Internet Marketing Is Marketing by Rich

Here I go again with the head-scratchingly obvious statements.

Almost Zen-like. Or is it?

OF COURSE internet marketing is marketing. It is online marketing.

So come on, Rich, what are you trying to say?

I’m revealing the dirty secret of internet marketing.  What no one else is telling you (Thank You, Rich!)



As usual I’m exaggerating for effect. I should have said ALMOST all internet marketers don’t know anything about marketing. Still sounds pretty bad, right?

Let me explain.

You can find a lot of different definitions and descriptions of marketing, but the basic concept is very simple.  It is about creating want, and selling things.

I think you can agree with that. If you don’t get people wanting what you are pushing, no one is going to walk into stores, put things in shopping carts, or fill out contact forms – let alone hand over their hard-won cash.

So what’s the problem?

Internet marketers don’t know nothin’ about marketing. They are, almost universally, technical.

Social media people know how to get follows on Twitter and post things on Facebook.

SEM (Search Engine Marketing) people know how Google Ads works, how to set up and monitor and make adjustments in a paid ads campaign.

Organic search people – Search Engine Optimizers (SEO) – know how to write “meta tags” and how many words a page should have. They have various pieces of software to guide their work.

Content writers know how to write articles that are grammatically correct and make sense, and how to research so they know what to say.


This is like a very sophisticated paint-by-numbers operation.

They have the words but not the music. It’s an orchestra without a conductor. The movie has no director. Gilbert but no Sullivan, no Rodgers only Hammerstein.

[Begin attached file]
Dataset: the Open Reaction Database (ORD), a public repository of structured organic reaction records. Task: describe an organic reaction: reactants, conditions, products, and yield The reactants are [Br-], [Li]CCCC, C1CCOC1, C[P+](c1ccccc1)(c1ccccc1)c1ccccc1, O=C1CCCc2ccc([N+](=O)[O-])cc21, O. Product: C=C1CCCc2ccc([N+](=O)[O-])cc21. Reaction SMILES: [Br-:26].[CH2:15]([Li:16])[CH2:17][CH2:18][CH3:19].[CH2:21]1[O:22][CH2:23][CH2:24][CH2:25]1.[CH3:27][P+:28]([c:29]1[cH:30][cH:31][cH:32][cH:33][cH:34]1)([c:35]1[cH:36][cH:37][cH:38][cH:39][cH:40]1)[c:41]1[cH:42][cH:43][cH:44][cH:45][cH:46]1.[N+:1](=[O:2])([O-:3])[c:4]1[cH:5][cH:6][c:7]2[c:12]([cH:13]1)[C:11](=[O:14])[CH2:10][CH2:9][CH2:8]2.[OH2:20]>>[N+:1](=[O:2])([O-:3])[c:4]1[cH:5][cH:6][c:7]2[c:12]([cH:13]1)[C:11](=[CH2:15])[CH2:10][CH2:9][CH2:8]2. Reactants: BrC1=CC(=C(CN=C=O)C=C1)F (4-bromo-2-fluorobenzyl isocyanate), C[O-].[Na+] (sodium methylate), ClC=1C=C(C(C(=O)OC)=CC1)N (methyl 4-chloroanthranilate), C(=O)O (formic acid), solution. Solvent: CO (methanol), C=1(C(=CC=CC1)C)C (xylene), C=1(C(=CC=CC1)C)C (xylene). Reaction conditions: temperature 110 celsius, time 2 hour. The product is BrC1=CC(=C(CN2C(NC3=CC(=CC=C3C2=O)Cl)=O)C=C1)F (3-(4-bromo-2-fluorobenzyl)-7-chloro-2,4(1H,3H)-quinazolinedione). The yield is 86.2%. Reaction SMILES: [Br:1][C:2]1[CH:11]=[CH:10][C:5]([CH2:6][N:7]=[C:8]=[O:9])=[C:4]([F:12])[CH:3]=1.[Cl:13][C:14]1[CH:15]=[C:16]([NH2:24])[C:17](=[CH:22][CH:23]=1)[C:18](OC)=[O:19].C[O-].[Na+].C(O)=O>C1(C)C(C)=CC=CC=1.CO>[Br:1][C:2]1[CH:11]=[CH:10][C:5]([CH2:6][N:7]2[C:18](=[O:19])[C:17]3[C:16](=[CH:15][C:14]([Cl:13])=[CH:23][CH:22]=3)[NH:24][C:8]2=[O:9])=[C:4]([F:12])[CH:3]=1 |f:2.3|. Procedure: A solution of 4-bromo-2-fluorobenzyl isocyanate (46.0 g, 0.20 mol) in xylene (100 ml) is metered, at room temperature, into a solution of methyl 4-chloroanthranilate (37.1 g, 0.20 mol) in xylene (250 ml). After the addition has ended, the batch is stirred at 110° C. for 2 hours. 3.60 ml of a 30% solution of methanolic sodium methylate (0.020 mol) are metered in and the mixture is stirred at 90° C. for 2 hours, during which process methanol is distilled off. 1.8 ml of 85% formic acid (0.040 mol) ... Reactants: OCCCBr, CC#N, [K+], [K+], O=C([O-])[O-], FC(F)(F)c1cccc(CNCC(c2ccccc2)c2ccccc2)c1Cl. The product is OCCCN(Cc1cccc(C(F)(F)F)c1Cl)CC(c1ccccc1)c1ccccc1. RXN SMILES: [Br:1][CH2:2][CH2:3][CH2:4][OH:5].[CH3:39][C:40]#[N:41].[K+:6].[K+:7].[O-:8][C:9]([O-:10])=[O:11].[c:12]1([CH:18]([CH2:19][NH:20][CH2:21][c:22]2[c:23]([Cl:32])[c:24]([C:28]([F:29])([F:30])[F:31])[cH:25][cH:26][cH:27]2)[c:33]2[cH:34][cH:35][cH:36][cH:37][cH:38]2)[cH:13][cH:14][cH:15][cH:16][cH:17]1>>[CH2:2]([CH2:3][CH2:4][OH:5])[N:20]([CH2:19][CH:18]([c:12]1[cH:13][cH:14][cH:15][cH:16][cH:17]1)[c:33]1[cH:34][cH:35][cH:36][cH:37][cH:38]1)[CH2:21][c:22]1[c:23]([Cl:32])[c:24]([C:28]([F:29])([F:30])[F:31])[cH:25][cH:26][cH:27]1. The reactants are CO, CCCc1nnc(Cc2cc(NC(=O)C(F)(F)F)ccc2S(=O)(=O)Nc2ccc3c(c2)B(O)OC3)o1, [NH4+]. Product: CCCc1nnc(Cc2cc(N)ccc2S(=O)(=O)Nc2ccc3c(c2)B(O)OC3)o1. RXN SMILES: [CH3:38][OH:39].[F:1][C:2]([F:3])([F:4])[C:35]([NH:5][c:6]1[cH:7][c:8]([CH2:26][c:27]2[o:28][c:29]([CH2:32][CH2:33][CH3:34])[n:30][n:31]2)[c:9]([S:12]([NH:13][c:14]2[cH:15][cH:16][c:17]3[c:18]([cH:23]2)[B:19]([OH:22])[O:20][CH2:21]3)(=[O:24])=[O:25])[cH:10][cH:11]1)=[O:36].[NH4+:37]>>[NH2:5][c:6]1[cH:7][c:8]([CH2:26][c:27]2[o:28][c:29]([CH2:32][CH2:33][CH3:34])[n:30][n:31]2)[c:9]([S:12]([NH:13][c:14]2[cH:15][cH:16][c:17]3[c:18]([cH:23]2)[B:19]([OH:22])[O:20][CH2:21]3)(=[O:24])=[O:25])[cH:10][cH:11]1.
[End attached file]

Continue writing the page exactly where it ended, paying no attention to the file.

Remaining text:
Who paints the painting?  Who understands how to build desire in an audience?

Without that, you can sometimes produce good results. More likely you’ll produce a big fat flop.

The catch, of course, is people who understand marketing aren’t a dime a dozen.

This is true even in big agencies with Fortune 500 clients. It would be easy to make a long list of gigantic marketing flops. To mention a couple: Classic Coke, and Ford Motor Company’s Edsel.  Each of these cost their companies hundreds of millions of dollars. They had the best marketing advice money could buy.



What does this mean for you, the small business owner?   Since talent tends to go where the money is, talented marketers for small businesses are even rarer.

So, the old Roman warning “Caveat Emptor” (Let the Buyer Beware) applies in spades. Do you have to settle for second rate marketing? No, but it does mean you should learn a bunch of marketing yourself, if only to tell if someone is competent or full of it, and if you are getting what you are paying for. That’s one of the big reasons I write this blog, to educate the small business owner so he or she isn’t a patsy for every slick-talking marketing salesperson.

There’s an element of self-interest in this. The more educated the buyer, and the longer they talk to us, the more likely they are to choose us to do their marketing.


So if you were expecting a confession, I don’t know what I’m doing, sorry.

Pardner, the confession is that I’m weird. I value my independence, so I’ve got my own business. And personally, I much prefer to work with small businesses. I’ve worked with Fortune 500 companies and frankly, it was no fun.

When I started this company, I quickly found that small businesses are badly under-served when it comes to marketing services.

Some businesses are just too small, or lack the ambition, to need quality marketing services. But in more than two decades in this business, I’ve spoken to thousands of small business owners. They have been trying to get quality marketing for years. Some of them literally have hired 10 different companies and never got the real goods.

Our services aren’t cheap, because we do good work. It is worth a lot. But I work to keep our prices down to where our clients can afford us.

It is said time and again that small businesses are the core of what makes America work. I truly believe that. Just as strongly, I believe that quality work and good marketing are the engines that make small businesses go. Most small businesses have the “quality work” part down cold. They do great jobs for their customers.

They just need help getting the word out.

That takes marketing know-how.

And that’s why we’re here and why we are doing what we do.

Check us out as thoroughly as you like. You won’t be disappointed.

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